Secondary Storage

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Secondary storage provides cheap, non-volatile high capacity storage. There Are basically two types of secondary storage: * Magnetic devices
* Optical devices


Magnetic Disc

The Magnetic Disk is Flat, circular platter with metallic coating that is rotated beneath read/write heads. It is a direct access device; read/write head can be moved to any location on the platter. Magnetic disks provide storage for large amounts of data and instructions that can be rapidly accessed. For data recording, the surface of a disk is divided into a number of invisible concentric circles called tracks. The tracks are numbered consecutively from outmost to innermost starting from zero. The number of tracks varies greatly between disks, from as few as 40 on some small, low capacity disks to several thousand on large, high capacity disks. Each track is further subdivided into sectors. For this, in addition to the concentric circles, the disc surface is also divided into invisible pie-shapes segments. Thus if there are eight such pie shaped segments, each track will get divided into eight parts, and each of these eight portions of a track is called a sector.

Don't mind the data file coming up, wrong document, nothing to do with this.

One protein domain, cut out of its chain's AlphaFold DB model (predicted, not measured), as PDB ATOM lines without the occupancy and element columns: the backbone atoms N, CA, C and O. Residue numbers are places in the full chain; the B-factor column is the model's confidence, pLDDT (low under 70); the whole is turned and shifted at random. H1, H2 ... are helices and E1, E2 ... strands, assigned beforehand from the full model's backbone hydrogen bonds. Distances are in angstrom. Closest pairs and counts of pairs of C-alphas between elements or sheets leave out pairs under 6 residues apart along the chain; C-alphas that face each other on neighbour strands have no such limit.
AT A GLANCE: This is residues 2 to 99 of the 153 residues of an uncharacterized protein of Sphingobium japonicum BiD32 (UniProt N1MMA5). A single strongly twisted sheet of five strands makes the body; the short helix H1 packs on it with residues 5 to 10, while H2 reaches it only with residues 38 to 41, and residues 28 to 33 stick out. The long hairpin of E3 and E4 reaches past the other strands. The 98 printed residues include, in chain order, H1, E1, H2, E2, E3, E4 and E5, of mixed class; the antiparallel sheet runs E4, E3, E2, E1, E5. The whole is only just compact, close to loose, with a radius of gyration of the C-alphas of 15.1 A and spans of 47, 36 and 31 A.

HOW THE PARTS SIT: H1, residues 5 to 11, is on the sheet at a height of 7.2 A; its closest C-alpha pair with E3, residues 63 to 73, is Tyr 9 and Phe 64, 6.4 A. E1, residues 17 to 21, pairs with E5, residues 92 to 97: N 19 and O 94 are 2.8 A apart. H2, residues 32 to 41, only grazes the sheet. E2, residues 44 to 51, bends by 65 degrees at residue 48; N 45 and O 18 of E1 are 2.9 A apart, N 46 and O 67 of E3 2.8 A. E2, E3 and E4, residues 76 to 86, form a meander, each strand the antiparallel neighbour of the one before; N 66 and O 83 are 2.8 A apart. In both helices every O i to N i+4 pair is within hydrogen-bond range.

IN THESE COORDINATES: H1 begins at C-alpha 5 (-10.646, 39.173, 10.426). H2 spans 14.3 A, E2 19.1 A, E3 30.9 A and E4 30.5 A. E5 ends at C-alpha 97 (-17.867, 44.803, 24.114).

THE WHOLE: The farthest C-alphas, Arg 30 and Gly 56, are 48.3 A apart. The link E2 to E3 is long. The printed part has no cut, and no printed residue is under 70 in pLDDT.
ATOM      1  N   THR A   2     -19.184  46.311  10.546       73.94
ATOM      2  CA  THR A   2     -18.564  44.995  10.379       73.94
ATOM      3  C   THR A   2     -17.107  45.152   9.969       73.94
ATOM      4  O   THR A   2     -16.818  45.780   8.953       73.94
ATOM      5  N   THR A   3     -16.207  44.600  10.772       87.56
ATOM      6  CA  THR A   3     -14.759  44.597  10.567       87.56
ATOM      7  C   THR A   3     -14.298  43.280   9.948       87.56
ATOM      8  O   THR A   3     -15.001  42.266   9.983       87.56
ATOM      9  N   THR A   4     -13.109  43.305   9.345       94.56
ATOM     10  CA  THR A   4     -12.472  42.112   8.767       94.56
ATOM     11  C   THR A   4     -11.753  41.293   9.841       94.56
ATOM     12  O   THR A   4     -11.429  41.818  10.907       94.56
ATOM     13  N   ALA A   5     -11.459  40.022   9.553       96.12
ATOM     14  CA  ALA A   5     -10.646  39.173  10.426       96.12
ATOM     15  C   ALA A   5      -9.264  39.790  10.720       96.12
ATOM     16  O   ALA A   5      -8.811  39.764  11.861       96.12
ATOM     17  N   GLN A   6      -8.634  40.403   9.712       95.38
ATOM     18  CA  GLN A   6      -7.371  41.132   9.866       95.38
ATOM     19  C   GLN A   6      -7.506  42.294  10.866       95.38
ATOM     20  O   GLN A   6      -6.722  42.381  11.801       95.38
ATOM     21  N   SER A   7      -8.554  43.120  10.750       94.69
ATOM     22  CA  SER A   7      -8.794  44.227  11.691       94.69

Storage capacity depends on
• Number of recording surfaces
• Numbers of tracks per surface
• Number of sectors per track
• Number of byes per sector

Magnetic Tape
A magnetically coated strip of plastic on which data can be encoded is called a magnetic tape. Tapes for computers are similar to tapes used to store music. Storing data on tapes is considerably cheaper than storing data on disks. Tapes also have large storage capacities, ranging from a few hundred kilobytes to several gigabytes. Accessing data on tapes, however, is much slower than accessing data on disks. Tapes are sequential-access media, which means that to get to a particular point on the tape, the tape must go through all the preceding points. In contrast, disks are random-access media because a disk...
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